Last September, almost twenty million students enrolled in colleges across the United States . That’s a nearly twenty-five percent increase in enrollment from twenty years ago, and a sixty percent increase over the last fifty years .
The idea that you must go to college and get a degree in order to be successful in life is as ingrained in American culture as watching football on Sundays. For some students, however, college may not be the right path. Getting a four-year degree requires a tonne of support and access to resources, and there are many students out there who are capable of “making something of themselves” without it .
The Steep Cost of Higher Education
The average cost of college tuition in the United States has increased by 150 percent in just the last forty years. Last year, the cost to attain a four-year degree from a public institution cost over 83 thousand dollars, and nearly 190 thousand dollars at a private school .
As it turns out, this so-called “guaranteed path to success”, is not quite as guaranteed as our parents and teachers once thought. While the cost of college tuition has been growing by about 2.6 percent each year since the eighties, wages have only increased by a mere 0.3 percent per year .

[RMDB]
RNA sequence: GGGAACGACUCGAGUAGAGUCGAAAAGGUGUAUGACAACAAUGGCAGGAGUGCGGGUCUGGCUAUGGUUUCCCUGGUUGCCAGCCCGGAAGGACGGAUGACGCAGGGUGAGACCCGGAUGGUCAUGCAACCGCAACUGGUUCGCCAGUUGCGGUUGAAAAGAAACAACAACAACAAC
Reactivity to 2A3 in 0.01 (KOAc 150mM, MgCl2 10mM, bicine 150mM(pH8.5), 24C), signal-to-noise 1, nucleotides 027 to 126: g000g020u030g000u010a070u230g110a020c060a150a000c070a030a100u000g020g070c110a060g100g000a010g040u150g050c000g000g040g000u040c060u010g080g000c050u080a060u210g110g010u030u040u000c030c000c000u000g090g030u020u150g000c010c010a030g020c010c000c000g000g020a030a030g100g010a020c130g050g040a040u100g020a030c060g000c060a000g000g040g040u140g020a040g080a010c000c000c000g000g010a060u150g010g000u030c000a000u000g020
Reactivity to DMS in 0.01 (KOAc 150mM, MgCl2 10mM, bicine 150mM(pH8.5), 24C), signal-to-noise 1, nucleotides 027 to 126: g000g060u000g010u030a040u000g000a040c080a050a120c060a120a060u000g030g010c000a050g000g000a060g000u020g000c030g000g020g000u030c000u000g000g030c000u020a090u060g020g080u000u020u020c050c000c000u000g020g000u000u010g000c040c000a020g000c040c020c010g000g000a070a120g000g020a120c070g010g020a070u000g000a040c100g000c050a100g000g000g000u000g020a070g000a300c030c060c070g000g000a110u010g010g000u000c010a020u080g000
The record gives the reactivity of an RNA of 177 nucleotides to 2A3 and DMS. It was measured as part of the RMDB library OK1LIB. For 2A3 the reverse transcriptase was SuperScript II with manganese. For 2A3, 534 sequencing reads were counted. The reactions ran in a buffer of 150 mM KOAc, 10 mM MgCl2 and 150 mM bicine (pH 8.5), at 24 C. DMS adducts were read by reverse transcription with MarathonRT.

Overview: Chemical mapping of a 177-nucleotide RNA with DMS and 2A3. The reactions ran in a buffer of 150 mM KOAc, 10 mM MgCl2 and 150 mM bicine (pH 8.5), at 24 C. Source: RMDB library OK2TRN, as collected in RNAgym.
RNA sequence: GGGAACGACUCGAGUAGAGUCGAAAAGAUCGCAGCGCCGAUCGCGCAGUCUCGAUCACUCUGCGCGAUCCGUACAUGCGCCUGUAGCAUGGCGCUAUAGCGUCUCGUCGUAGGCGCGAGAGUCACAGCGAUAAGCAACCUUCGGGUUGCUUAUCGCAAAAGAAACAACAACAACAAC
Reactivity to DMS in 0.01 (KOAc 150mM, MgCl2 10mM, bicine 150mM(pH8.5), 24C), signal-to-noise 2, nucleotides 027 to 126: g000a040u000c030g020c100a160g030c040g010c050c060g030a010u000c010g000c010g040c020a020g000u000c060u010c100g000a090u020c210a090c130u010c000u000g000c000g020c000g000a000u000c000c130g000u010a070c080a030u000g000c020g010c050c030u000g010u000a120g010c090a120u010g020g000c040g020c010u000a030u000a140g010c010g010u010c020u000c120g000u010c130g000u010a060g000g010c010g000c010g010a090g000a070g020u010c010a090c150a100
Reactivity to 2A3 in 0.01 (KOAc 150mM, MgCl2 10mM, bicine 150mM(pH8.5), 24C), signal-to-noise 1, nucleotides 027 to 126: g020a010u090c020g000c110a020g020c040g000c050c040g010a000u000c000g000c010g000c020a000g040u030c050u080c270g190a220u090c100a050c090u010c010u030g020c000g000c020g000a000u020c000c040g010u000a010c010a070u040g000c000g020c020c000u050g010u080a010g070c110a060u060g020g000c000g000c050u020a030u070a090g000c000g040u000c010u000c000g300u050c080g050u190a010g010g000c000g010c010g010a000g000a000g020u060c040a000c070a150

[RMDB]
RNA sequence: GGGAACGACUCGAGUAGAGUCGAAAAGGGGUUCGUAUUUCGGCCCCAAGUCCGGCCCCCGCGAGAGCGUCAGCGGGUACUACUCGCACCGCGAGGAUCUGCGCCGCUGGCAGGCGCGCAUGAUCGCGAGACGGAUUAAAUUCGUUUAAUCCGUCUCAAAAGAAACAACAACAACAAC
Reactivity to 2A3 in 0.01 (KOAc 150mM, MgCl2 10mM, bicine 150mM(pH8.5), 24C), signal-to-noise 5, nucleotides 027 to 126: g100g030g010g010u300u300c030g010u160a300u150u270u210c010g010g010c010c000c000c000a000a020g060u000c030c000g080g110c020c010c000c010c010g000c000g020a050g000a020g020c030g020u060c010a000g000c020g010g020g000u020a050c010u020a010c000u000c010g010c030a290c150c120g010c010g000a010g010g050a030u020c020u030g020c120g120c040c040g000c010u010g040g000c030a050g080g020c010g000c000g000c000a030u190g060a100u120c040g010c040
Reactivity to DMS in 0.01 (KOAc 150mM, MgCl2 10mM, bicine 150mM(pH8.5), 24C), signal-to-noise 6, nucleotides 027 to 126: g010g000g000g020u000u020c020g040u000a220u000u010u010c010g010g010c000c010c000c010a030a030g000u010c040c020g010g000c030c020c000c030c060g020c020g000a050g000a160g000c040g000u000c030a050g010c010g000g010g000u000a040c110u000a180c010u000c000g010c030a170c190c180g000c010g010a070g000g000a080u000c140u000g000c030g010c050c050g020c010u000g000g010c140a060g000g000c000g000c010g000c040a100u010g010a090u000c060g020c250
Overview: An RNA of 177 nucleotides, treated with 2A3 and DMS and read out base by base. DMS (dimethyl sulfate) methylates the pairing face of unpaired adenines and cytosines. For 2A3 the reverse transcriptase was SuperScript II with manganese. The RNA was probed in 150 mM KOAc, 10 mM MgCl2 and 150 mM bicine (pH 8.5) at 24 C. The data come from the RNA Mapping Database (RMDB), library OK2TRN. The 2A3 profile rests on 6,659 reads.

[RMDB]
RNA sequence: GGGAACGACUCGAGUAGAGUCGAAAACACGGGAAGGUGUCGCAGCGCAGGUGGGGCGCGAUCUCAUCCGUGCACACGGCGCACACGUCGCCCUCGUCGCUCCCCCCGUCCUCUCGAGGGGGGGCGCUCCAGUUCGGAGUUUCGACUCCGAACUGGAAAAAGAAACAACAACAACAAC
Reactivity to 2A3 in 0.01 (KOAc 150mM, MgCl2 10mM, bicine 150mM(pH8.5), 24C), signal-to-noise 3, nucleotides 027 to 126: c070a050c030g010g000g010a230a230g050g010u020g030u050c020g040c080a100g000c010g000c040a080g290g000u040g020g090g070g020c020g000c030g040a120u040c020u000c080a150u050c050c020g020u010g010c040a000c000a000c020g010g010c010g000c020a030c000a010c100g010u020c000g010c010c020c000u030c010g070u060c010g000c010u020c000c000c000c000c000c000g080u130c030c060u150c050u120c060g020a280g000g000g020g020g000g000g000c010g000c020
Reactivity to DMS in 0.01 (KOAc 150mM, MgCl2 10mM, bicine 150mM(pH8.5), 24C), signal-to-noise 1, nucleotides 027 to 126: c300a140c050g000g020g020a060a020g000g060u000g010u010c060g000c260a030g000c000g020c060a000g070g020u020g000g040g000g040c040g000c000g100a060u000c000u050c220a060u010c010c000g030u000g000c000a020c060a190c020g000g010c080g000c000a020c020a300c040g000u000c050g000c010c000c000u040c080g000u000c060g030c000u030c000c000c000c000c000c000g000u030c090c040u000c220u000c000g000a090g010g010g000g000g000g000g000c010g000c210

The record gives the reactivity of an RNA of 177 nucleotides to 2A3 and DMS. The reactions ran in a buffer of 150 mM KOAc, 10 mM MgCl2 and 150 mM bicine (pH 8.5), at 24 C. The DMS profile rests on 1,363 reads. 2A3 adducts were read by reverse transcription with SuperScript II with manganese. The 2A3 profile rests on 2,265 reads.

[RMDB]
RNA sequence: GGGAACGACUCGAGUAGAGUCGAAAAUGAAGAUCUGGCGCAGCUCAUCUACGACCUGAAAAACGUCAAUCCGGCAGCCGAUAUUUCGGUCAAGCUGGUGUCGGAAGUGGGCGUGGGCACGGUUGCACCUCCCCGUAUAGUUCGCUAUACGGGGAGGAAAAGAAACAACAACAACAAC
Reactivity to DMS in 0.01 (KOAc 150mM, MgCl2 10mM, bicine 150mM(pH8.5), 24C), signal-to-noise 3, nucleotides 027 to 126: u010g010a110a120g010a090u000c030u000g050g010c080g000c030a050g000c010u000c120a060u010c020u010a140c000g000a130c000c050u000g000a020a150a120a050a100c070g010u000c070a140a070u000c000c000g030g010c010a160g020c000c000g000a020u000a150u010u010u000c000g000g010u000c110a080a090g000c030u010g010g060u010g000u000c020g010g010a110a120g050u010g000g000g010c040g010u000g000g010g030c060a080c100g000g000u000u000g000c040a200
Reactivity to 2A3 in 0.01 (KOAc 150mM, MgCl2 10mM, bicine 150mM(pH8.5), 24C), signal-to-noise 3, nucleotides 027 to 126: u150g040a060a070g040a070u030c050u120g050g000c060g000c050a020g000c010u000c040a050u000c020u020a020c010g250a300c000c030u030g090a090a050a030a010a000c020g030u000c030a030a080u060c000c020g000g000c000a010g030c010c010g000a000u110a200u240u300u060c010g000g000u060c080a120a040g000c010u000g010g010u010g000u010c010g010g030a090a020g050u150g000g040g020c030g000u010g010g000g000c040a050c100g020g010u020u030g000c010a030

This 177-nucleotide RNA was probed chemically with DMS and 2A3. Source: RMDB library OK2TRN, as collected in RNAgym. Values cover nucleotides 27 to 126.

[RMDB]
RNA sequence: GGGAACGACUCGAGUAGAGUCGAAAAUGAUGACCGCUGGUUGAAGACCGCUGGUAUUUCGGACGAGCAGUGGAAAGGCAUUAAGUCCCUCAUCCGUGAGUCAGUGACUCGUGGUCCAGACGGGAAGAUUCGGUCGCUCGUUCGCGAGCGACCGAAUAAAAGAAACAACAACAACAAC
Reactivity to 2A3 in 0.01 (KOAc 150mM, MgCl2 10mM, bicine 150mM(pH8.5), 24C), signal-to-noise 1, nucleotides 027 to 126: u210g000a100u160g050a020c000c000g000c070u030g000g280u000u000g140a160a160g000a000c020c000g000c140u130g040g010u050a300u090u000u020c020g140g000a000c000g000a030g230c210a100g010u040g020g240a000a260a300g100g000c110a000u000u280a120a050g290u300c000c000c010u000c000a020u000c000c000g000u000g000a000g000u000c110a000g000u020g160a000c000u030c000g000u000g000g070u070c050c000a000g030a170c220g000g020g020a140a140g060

Previous generations were able to work a part-time job to afford tuition and graduate with little to no debt, but today’s students are facing a much different reality. In fact, with minimum wage at 7.25 dollars per hour, the average student would have to work almost thirteen hours a day, every single day in order to graduate debt-free . Student loans in the United States now make up a greater percentage of the total U.S. debt than credit cards and car loans , and graduates are struggling to find work to pay their debt off. As of 2018, almost half of all recent college graduates were either unemployed or underemployed [5,6]. The term underemployed refers to anyone who is working less than full-time, or who is working a job that is below their training or economic needs .